6. 6. Audience Responses?  There are other types of audience responses, these are:  Participatory  Cultural Competence  Fan Culture
  7. 7. Participatory  This is were the audience is encouraged to interact with thing such as TV series, books, magazines and Films.  They give their view on what they thought happened during the show/film/story and what they think will happen next.  This shows that their audience is an „active audience.‟  This is huge on social networking sites such as:  Twitter  Facebook  The preferred reaction is that there will be direct interaction from the audience – for example, at the end of Emmerdale they usually hash tag (#) a certain event – the fans pick up on it and use that same has tag on twitter.
  8. 8. Facebook Case Study  Facebook is a very large media source – it has a lot of advice and help for the service users, it also runs a blog that allows Facebook users to contact the creators and ask for help or guidance.  It‟s used kind of as a personal blog where you can add friends, find friends and interact with them.  It also enables hash-tagging due to it‟s partnership with Twitter – it also allows people to upload their images from Instagram and a whole range of other websitestoo.   Facebook allows users to follow celebrities and other people – with each post, depending on if it‟s shared by a follower – can earn someone more followers.  Facebook for every phone is the largest followed page on Facebook: 
  9. 9. Instagram Case Study  Instagram allows people to take photos or find photos, add effects to them and then publish them online – it‟s more commonly used as a phone app.   This site also allows you to follow people whose images appeal to you. I personally run an Instagram account that‟s dedicated to sending out pictures of Nicolas Cage.  Some people have over 50,000,000 followers!  The top 5 most followed Instagramers are:  Instagram with: 53,113,741  Justinbieber with: 12,025,005  Kimkardashian with: 11,716,885  Badgalriri with: 10,744,409  Arianagrande with: 8,091,964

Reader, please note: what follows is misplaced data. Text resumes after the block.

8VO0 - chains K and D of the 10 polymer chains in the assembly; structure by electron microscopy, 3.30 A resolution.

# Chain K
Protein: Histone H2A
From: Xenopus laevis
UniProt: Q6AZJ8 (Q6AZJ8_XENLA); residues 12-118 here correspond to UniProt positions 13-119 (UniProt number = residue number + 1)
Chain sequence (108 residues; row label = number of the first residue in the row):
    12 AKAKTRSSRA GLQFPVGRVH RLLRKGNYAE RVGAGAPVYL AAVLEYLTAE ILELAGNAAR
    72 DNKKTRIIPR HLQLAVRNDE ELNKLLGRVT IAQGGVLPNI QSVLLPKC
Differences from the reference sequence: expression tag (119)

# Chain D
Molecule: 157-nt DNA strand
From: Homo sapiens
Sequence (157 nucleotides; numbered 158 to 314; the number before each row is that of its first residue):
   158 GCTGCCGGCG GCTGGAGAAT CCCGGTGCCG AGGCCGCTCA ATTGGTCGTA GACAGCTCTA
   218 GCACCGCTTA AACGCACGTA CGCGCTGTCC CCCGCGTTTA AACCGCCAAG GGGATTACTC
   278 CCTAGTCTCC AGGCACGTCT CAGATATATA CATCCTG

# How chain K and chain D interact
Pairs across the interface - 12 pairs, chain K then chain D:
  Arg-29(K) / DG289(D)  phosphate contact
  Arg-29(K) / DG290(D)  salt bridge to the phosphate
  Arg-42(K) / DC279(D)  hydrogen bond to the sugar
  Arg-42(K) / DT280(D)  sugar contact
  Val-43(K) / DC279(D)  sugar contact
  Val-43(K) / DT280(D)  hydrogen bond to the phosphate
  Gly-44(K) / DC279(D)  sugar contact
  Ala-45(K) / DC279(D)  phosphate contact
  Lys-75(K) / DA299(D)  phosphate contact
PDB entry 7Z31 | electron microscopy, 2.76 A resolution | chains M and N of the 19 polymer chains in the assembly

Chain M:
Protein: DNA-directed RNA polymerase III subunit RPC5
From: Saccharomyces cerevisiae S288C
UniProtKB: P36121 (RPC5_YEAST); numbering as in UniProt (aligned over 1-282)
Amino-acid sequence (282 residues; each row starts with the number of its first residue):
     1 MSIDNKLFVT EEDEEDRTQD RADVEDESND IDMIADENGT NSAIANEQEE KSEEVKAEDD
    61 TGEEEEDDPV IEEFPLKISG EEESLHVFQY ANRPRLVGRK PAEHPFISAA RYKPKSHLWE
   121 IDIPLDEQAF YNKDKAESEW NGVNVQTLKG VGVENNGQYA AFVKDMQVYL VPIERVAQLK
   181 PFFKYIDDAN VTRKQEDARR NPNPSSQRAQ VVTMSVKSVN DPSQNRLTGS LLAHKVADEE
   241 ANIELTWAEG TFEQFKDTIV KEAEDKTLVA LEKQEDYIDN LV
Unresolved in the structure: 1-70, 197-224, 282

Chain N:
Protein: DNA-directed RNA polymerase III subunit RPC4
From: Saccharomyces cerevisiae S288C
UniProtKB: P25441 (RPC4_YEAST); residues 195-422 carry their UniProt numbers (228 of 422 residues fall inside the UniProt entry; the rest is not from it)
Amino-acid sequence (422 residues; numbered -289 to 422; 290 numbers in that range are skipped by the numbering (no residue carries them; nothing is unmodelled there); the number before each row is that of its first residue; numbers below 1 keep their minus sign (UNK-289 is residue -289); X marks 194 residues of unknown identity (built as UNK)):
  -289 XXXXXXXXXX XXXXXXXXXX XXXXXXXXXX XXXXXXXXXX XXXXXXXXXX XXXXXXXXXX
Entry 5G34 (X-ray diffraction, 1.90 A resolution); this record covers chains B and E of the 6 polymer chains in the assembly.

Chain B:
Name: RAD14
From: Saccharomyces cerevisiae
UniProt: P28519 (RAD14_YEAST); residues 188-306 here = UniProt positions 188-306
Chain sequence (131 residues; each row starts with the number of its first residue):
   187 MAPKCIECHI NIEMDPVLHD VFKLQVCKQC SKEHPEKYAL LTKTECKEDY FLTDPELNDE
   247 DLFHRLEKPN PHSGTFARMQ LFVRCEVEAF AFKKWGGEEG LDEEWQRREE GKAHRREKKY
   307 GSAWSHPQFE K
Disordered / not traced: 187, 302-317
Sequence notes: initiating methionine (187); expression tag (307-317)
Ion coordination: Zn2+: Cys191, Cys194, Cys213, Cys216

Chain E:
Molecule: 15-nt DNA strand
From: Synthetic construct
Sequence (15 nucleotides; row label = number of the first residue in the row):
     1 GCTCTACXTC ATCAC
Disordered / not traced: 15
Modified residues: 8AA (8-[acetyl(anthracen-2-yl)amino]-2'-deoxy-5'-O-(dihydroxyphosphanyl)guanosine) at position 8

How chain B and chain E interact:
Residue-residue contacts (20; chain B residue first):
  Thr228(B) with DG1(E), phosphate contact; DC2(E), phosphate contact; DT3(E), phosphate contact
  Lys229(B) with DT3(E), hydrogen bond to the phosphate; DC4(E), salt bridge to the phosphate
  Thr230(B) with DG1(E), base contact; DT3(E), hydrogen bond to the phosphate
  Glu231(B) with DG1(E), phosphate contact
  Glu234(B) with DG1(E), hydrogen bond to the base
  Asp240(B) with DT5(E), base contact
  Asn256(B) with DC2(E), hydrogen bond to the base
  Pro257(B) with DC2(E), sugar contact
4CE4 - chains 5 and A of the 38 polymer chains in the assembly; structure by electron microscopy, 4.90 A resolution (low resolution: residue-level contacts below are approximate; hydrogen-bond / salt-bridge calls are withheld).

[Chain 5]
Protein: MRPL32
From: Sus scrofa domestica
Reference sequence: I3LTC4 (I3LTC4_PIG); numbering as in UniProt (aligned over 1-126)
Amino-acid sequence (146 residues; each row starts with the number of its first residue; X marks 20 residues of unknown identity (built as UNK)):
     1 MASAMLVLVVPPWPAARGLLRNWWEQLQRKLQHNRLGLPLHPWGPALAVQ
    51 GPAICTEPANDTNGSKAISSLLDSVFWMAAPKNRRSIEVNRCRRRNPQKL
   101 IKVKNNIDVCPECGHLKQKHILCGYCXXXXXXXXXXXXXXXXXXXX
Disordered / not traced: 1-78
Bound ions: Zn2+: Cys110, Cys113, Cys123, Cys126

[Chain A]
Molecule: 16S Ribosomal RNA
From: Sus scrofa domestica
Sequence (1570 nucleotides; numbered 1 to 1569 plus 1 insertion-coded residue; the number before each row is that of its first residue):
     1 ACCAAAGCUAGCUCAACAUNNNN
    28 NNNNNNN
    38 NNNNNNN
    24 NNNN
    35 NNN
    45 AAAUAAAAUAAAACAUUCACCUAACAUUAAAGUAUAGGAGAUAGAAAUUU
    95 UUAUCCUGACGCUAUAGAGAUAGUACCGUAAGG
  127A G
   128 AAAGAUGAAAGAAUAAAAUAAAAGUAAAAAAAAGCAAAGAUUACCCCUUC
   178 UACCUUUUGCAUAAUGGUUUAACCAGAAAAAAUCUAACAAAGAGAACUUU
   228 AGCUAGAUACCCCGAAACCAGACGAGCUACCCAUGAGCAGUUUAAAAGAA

10. 10. Cultural Competence  This is understanding the signs, symbols and language in a magazine.  Readers recognise these and interpret them – they create meanings.  For example: Every time a triangle crops up in media – on a magazine cover, on the cover of an album etc. people automatically assume it‟s to do with this new cult: Illuminate.  Language is the hardest symbol to understand – unless you‟re fluent in more than one language – in which case, it‟s not so hard.  For example: Looking at Korean, it‟s hard for an English person to interpret what the symbol means.  This is because it‟s in a series of shapes that we, as English people, don‟t understand – making it pretty much impossible to read.
  11. 11. Cultural Competence  Producers aim for this reaction at all times  (Consumers react by interacting with the media)  This is a preferred reaction  This can come from any TV show such as: Coronation Street or Hollyoaks  Or from any movie such as: Fantastic 4 or Nightmare on Elm Street.